Seen back in Michigan before their trek down south is Archie MacMillan in the hat, an advertising guy who also hand-painted the wagon he’s leaning on. Rod McLean is on the right, he was Air Lift’s Chief Mechanic and worked on all the Air Lift-equipped race cars over the years. He’s in the Michigan Motorsports Hall of Fame now for his extensive involvement in racing since the ’50s.
Clearly Air Lift saw merit in their promotional racing efforts. That D-500-1 Challenger seen in the lead image for this story was one such promo vehicle to be raced from a standing start on Daytona Beach. Another was the ’57 Olds J-2 Rocket seen here waiting for the top five stock car drivers (L-R Herb Thomas, Buck Baker, Jim Paschal, Lee Petty, Speedy Thompson) to race a standing mile, back-to-back, all in this one car. Rumor has it the Air Lift prize money for those challenges was bigger than even the NASCAR purse at the time, and it was often the only way the winner could fund his travel to the next race.
Here’s a better shot of the Oldsmobile back in frozen Lansing, Michigan. The Air Lift guys would drive these cars straight to Daytona Beach, change the tires and oil once they got there and then let the drivers have their way with them. After the races they would turn right around and head back to Michigan. How’s that for a reliability run?
That fella looking under the hood is Bill France, racer and co-founder of NASCAR. That dumbfounded look he has on his face is because Lee Petty just set a huge record at 144mph. Notice Rod McLean again in the back with the cigar.
From 1958 to 1961 Jody’s dad, Bob Pemberton, raced for Pontiac in factory-fresh cars like this ’59 Bonneville. Bob would get a brand new Pontiac up in Michigan and drive it straight to Daytona Beach to break in the engine, transmission and wheel bearings. Once everything was freed up from the drive, he would stop off at Stephen’s Pontiac to freshen up the car before the race. The dealership actually shut down its service bays for two full weeks to accomodate the Pontiac teams. Bob won the Flying Mile and Economy Run with this car, and the relationship he built with Pontiac President Bucky Newson often proved beneficial to Air Lift on the engineering side too.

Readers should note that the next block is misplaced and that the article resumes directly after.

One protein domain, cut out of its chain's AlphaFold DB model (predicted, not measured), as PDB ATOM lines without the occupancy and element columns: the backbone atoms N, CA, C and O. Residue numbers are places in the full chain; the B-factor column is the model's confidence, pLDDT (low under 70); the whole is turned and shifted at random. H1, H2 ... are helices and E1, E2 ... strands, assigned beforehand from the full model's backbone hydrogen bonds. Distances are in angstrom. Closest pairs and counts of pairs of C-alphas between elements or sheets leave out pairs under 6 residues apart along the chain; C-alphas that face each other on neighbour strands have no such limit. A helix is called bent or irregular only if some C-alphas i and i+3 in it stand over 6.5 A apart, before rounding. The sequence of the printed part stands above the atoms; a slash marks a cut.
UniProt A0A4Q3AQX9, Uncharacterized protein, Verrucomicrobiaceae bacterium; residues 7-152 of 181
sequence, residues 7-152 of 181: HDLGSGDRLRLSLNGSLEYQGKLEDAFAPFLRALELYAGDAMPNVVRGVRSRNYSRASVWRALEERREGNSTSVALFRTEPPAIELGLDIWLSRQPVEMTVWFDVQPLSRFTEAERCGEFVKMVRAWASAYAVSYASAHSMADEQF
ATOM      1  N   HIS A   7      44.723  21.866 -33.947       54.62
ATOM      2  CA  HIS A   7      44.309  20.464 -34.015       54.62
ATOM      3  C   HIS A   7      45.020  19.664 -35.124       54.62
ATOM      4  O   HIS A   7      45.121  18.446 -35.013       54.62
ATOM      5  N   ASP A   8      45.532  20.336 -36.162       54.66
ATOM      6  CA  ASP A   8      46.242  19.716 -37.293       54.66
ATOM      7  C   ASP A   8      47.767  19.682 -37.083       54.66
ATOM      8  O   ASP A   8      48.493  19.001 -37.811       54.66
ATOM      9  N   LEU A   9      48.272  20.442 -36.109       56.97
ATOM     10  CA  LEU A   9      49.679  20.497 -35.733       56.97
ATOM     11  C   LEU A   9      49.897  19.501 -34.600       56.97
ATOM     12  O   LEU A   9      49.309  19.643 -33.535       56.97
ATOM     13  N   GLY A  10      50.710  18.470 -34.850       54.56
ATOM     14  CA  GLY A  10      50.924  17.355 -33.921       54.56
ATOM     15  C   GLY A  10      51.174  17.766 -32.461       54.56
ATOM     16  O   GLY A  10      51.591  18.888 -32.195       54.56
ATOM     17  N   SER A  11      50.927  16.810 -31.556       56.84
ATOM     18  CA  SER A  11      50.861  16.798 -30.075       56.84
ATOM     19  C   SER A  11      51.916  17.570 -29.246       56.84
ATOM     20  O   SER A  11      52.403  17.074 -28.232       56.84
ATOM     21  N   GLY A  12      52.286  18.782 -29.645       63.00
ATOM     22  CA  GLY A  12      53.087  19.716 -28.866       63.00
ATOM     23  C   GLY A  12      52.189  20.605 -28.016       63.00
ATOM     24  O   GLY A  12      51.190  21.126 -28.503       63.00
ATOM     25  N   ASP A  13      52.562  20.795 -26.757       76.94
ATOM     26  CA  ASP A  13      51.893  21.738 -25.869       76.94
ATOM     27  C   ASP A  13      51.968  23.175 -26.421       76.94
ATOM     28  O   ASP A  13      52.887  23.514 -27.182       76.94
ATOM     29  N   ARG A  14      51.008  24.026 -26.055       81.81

It wasn’t just promo cars that ran air suspension though, the race cars ran it too. Around this same time Air Lift got involved with Carl Kiekhaefer of Mercury Marine fame, who funded one of the most serious racing operations of the time. Liken it to the mega-teams of today like Hendrick Motorsports.
These guys were running multiple race cars, auto transports (at a time when most race cars were driven to the track) and paid good money to persuade top drivers into the Kiekhaefer cars and onto the podium. On the left is Junior Johnson and in the center is Ken Flock, unfortunately we weren’t able to identify the third driver. The Kiekhaefer team dominated for the short two years it raced, and set the standard for how a professional stock car team could be run.
By the early ’60s Air Lift was fully embedded in stock car racing, due at least in part to the Pemberton’s own interest in racing. The #1 car blasting by is another Air Lift-equipped Pontiac piloted by Paul Goldsmith. This picture was taken at the famous Milwaukee Mile, where an estimate 25-30,000 spectators packed the stands.
A bit later, at the Daytona 500 around 1969 according to Chris and Jody, we have one of their most prized images. Chris and Jody used to hand paint these pit signs back at the Air Lift shop, then go to track and add numbers for each driver. You have to remember this was before the advent of race radios, so the signs were the only way for a pit crew to communicate with the drivers about when to stop for fuel or tires. The reason the guys are so proud of this particular image is that it was put on the Associated Press wire and printed in newspapers nationwide. The next day they got phone calls from people all over the country who saw the picture with their hand painted pit boards.Hooking up
Back in the early ’60s Air Lift found another niche in drag racing. When I first saw this picture I assumed it was to demonstrate the helper springs on the back of the Suburban. They’re meant to level a tow vehicle when it’s pulling a trailer after all. Jody told me that the Sub probably does have bags in the rear, but the interesting part is that the dragster had them too.
It seems the drag racers had figured out a way to adjust their suspension using air, and Air Lift had yet another racing market that wanted their product.
Back in the ’60s tire technology still had a long way to go, and racers would try anything to get some traction. Remember the altered wheelbase cars and gassers? These were merely attempts to get the rear tires to stick.